I'm married to a woman who is diagnosed with Antisocial Personality Disorder. How can I cope?
Hello, my name is Eric Velazquez and I am a Clinical Licensed Mental Health Counselor. Thank you for reaching out and sharing your struggles with me. When I read the first lines of your question it dawned on me that your relationship may have gone through a lot of trauma. I wonder if there is love and respect in the relationship at this point. We cannot change others, the other person will change if they feel that they need to or if they have a desire to change. Personality disorders are difficult to treat as they are not mental illnesses they are part of who the person is. She may have been raised by parents who were similar and be reacting to her trauma.
How about you? How are you coping with this? What do you want for yourself? Remember stress affects many things in our minds and bodies. Some of us may experience more stress than others and others may cope with stress differently. Things that cause negative stress are triggers (some people in 12 step groups call them temptations). Triggers can be people, thoughts, events, memories, etc.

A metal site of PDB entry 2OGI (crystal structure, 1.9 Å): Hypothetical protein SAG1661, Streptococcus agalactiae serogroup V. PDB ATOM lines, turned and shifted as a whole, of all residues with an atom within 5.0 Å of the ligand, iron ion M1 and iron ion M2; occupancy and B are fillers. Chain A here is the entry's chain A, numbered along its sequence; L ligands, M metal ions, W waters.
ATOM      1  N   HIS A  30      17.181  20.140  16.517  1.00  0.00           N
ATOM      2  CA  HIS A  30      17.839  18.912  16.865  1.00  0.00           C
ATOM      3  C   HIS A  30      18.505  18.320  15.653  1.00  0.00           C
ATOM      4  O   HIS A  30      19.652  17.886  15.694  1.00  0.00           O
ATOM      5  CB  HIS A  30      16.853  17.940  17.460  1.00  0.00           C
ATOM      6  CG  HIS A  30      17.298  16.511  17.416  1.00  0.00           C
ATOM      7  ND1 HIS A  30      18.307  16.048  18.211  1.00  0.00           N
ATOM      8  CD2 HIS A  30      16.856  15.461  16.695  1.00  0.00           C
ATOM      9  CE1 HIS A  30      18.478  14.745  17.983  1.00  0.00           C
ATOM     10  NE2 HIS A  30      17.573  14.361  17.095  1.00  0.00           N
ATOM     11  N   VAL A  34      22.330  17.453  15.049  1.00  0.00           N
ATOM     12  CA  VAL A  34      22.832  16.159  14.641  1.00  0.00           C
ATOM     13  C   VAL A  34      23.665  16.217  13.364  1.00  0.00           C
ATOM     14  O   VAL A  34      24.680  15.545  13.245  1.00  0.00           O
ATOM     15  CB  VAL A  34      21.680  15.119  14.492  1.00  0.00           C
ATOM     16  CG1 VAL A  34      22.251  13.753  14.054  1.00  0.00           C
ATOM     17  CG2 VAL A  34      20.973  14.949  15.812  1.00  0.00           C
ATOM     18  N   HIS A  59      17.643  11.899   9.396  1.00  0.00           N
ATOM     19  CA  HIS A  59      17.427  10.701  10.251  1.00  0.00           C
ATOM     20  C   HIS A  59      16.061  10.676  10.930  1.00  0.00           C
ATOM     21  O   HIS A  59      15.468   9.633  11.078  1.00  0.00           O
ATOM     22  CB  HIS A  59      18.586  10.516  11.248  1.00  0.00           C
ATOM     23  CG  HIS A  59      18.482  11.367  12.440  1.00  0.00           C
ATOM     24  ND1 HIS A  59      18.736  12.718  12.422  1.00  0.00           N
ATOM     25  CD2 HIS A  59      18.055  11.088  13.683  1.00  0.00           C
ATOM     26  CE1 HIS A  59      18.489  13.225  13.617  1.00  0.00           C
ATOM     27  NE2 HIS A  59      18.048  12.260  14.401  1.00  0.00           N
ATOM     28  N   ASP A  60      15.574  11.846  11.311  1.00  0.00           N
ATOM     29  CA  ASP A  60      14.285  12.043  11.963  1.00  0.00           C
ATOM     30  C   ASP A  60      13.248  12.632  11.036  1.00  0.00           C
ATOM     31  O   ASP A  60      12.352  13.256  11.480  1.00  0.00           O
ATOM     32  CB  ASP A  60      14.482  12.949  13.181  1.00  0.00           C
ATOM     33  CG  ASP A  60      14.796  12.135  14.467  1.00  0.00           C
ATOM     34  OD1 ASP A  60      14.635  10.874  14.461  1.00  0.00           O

How would you define stress? When do you feel more stressed out? What triggers you?
You may also be traumatized by her behavior and all that you have gone through and may need to speak to someone about this.
In our process of self-discovery and healing, we may undergo many different things. That is normal and okay. Recovery is never fully complete. It is a process that we may cope with for a long time. This is a difficult thing to accept and cope with. As humans, we may begin to think: “Fuck this, this means that I will be doing this forever!” Thinking in this manner is thinking in absolutes. This does not help at all. It is healthier to think that as people who are growing, we learn new things daily and can challenge ourselves to overcome things and grow.
When we as human beings are faced with the task of coping with emotional wounds or trauma, we may grow to a state of emotional healing that is greater than some in the rest of the population. We grow in awareness, mindfulness, and gratitude. We also grow in our emotional intelligence which is important if we are to have meaningful relationships.
Speaking about your experience and coping can help heal your wounds, your marriage, and your entire life.